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python scope variables

UnboundLocalError on local variable when reassigned after first use

263

The following code works as expected in both Python 2.5 and 3.0:

a, b, c = (1, 2, 3)

print(a, b, c)

def test():
    print(a)
    print(b)
    print(c)    # (A)
    #c+=1       # (B)
test()

However, when I uncomment line (B), I get an UnboundLocalError: 'c' not assigned at line (A). The values of a and b are printed correctly. This has me completely baffled for two reasons:

  1. Why is there a runtime error thrown at line (A) because of a later statement on line (B)?

  2. Why are variables a and b printed as expected, while c raises an error?

The only explanation I can come up with is that a local variable c is created by the assignment c+=1, which takes precedent over the “global” variable c even before the local variable is created. Of course, it doesn’t make sense for a variable to “steal” scope before it exists.

Could someone please explain this behavior?

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275

Python treats variables in functions differently depending on whether you assign values to them from inside or outside the function. If a variable is assigned within a function, it is treated by default as a local variable. Therefore, when you uncomment the line, you are trying to reference the local variable c before any value has been assigned to it.

If you want the variable c to refer to the global c = 3 assigned before the function, put

global c

as the first line of the function.

As for python 3, there is now

nonlocal c

that you can use to refer to the nearest enclosing function scope that has a c variable.

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  • 6

    Thanks. Quick question. Does this imply that Python decides the scope of each variable before running a program? Before running a function?

    – tba

    Dec 16, 2008 at 3:46

  • 11

    The variable scope decision is made by the compiler, which normally runs once when you first start the program. However it is worth keeping in mind that the compiler might also run later if you have “eval” or “exec” statements in your program.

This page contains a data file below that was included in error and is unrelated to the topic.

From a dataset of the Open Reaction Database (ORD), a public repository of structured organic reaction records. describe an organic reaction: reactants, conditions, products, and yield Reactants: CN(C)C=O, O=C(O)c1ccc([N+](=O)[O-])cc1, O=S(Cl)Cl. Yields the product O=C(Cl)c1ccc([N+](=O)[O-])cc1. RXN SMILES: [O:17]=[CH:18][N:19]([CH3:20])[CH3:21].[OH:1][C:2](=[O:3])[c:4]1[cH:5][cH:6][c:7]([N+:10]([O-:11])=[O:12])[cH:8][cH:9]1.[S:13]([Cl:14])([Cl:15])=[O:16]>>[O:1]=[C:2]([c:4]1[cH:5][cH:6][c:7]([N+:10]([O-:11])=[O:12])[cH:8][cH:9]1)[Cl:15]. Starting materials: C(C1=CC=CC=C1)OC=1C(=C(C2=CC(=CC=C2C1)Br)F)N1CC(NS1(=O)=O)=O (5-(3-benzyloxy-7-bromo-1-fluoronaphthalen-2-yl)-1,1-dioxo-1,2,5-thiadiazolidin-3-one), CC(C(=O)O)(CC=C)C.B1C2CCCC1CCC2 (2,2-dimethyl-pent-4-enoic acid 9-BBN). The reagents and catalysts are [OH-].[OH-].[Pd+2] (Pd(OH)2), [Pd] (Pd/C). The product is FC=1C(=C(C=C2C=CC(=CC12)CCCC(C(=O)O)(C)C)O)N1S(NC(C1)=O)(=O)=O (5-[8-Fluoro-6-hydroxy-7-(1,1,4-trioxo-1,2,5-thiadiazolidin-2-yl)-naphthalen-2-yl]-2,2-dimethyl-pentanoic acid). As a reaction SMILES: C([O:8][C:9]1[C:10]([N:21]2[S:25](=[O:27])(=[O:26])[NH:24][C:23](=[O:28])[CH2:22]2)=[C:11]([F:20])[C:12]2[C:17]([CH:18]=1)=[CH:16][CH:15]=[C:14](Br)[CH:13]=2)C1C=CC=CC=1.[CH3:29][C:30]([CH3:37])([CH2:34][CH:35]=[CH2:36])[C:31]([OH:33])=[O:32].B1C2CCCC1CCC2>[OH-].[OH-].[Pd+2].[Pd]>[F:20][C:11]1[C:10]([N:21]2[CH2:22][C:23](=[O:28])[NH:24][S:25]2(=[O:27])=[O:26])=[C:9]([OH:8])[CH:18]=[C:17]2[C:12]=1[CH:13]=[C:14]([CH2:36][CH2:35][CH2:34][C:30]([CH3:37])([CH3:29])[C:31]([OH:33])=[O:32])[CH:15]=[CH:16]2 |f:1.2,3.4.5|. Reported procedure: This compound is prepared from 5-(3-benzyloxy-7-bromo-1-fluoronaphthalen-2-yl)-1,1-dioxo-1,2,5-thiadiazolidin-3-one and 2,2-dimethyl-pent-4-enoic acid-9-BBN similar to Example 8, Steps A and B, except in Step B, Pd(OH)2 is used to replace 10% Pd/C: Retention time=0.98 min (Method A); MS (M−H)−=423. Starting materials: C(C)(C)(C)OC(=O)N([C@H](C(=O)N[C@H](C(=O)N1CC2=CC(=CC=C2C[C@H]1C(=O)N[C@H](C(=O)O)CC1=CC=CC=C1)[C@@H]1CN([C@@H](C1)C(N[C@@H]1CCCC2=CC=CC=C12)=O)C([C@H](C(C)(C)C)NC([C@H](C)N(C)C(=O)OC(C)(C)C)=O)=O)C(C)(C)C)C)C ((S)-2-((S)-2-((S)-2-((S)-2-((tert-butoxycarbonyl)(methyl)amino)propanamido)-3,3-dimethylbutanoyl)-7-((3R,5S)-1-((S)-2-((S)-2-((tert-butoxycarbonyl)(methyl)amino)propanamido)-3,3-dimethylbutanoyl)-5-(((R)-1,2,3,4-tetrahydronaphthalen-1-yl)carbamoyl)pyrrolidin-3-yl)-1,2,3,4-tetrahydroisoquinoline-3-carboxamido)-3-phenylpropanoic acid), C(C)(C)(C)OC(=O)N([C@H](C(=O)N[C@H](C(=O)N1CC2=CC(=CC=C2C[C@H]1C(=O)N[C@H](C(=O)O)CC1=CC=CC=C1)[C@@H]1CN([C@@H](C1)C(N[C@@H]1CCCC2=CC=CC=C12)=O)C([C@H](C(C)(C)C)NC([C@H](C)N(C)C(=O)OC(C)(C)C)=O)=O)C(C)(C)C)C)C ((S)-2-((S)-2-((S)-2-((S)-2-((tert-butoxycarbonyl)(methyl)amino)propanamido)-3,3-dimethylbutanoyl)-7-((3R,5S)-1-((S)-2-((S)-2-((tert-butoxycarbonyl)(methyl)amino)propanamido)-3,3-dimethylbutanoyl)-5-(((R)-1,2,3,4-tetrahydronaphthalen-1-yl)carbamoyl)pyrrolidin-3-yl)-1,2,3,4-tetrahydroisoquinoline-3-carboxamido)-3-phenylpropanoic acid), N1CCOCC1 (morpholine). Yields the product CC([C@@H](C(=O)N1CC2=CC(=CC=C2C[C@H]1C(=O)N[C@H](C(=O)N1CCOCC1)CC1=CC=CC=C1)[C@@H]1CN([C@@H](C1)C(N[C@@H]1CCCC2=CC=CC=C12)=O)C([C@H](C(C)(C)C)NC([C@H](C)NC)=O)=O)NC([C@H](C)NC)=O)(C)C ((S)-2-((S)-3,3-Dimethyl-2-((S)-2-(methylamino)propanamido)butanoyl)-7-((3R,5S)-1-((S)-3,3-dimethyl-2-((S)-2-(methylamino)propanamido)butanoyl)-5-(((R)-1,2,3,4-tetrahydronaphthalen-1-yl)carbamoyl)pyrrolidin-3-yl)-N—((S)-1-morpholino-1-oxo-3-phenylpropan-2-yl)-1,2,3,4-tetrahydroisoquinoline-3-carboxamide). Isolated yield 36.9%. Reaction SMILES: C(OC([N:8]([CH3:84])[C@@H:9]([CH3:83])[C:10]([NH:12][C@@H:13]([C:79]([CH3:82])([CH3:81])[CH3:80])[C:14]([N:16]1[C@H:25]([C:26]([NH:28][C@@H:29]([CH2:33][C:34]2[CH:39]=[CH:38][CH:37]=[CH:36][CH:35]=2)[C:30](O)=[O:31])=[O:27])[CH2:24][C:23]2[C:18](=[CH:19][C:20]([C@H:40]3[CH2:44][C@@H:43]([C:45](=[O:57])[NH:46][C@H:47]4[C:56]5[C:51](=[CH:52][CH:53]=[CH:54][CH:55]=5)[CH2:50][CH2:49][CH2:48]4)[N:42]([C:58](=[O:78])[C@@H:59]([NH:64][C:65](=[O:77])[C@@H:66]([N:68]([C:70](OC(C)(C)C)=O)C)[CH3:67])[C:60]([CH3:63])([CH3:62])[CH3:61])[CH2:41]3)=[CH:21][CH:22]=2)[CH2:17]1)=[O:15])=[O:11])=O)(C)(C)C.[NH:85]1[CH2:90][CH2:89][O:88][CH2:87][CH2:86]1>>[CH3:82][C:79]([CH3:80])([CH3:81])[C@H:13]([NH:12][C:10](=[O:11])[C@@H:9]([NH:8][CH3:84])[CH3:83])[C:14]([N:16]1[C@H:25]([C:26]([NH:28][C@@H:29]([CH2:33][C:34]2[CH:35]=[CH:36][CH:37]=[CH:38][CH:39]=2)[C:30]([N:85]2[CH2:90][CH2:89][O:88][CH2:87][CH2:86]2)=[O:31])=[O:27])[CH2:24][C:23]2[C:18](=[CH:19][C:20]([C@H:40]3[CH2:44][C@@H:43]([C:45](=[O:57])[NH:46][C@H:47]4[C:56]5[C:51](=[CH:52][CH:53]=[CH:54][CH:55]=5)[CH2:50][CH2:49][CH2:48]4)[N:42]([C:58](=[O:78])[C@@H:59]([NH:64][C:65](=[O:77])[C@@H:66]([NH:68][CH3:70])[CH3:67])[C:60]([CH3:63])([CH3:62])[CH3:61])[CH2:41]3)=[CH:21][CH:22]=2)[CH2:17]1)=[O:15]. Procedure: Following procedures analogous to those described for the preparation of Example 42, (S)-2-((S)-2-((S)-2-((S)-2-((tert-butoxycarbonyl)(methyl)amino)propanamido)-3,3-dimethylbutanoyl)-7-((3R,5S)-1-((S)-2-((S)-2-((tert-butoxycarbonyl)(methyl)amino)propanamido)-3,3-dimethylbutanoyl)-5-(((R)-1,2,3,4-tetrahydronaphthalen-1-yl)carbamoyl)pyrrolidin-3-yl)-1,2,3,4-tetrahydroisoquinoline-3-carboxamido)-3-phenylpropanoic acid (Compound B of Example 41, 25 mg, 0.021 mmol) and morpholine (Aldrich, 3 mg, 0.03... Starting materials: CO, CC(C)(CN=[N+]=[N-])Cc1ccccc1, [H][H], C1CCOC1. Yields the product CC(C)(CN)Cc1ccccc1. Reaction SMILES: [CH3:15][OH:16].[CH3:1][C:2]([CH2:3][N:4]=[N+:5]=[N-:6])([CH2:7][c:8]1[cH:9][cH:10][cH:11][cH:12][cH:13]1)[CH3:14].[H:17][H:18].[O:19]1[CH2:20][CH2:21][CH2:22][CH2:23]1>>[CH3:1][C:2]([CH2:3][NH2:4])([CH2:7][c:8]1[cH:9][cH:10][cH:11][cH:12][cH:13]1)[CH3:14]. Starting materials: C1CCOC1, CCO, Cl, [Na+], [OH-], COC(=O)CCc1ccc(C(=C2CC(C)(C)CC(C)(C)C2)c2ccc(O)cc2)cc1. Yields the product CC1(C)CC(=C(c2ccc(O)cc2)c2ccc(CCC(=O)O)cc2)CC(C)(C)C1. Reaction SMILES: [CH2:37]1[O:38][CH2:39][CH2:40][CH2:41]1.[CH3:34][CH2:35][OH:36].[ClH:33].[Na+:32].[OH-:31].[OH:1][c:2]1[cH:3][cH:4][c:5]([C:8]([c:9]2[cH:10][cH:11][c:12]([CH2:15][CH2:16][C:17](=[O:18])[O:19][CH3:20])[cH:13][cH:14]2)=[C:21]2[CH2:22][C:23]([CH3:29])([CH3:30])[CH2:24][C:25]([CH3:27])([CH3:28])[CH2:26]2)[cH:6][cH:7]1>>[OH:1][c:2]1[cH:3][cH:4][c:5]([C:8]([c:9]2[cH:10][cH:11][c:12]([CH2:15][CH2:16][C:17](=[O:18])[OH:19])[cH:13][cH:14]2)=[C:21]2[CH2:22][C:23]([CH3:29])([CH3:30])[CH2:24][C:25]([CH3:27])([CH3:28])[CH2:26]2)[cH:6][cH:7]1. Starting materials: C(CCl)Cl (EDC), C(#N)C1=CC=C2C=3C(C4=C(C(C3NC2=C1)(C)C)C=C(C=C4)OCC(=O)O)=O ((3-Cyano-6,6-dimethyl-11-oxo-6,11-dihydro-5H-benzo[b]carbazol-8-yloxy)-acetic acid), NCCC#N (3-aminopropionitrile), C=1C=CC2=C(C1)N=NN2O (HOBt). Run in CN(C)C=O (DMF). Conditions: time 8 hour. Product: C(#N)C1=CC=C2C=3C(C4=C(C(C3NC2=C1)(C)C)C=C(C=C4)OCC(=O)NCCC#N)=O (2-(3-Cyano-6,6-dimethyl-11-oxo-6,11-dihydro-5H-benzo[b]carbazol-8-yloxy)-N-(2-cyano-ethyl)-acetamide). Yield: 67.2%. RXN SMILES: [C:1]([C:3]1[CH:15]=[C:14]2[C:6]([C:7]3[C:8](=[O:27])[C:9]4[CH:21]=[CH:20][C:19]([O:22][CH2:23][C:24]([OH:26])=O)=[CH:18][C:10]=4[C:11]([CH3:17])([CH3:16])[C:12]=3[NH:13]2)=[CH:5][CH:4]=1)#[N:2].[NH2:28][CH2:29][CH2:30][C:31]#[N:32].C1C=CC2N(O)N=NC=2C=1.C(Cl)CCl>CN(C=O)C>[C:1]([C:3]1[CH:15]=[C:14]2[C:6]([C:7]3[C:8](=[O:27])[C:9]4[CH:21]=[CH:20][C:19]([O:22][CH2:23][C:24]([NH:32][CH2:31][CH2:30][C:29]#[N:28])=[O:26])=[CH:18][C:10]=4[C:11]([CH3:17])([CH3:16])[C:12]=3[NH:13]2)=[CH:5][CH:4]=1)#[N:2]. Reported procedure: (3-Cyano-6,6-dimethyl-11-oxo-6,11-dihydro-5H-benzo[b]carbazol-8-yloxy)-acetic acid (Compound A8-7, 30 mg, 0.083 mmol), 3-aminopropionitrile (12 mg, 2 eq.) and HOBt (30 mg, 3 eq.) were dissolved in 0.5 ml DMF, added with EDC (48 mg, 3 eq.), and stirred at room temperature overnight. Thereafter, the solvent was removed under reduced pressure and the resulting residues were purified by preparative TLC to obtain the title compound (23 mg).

Dec 16, 2008 at 3:48

  • 3

    Okay thank you. I guess “interpreted language” doesn’t imply quite as much as I had thought.

    – tba

    Dec 16, 2008 at 3:53

  • 1

    Ah that ‘nonlocal’ keyword was exactly what I was looking for, it seemed Python was missing this. Presumably this ‘cascades’ through each enclosing scope that imports the variable using this keyword?

    – Brendan

    Nov 17, 2009 at 20:54

  • 8

    @brainfsck: it is easiest to understand if you make the distinction between “looking up” and “assigning” a variable. Lookup falls back to a higher scope if the name is not found in the current scope. Assignment is always done in the local scope (unless you use global or nonlocal to force global or nonlocal assignment)

    – Steven

    Sep 13, 2011 at 12:00

87

Python is a little weird in that it keeps everything in a dictionary for the various scopes. The original a,b,c are in the uppermost scope and so in that uppermost dictionary. The function has its own dictionary. When you reach the print(a) and print(b) statements, there’s nothing by that name in the dictionary, so Python looks up the list and finds them in the global dictionary.

Now we get to c+=1, which is, of course, equivalent to c=c+1. When Python scans that line, it says “aha, there’s a variable named c, I’ll put it into my local scope dictionary.” Then when it goes looking for a value for c for the c on the right hand side of the assignment, it finds its local variable named c, which has no value yet, and so throws the error.

The statement global c mentioned above simply tells the parser that it uses the c from the global scope and so doesn’t need a new one.

The reason it says there’s an issue on the line it does is because it is effectively looking for the names before it tries to generate code, and so in some sense doesn’t think it’s really doing that line yet. I’d argue that is a usability bug, but it’s generally a good practice to just learn not to take a compiler’s messages too seriously.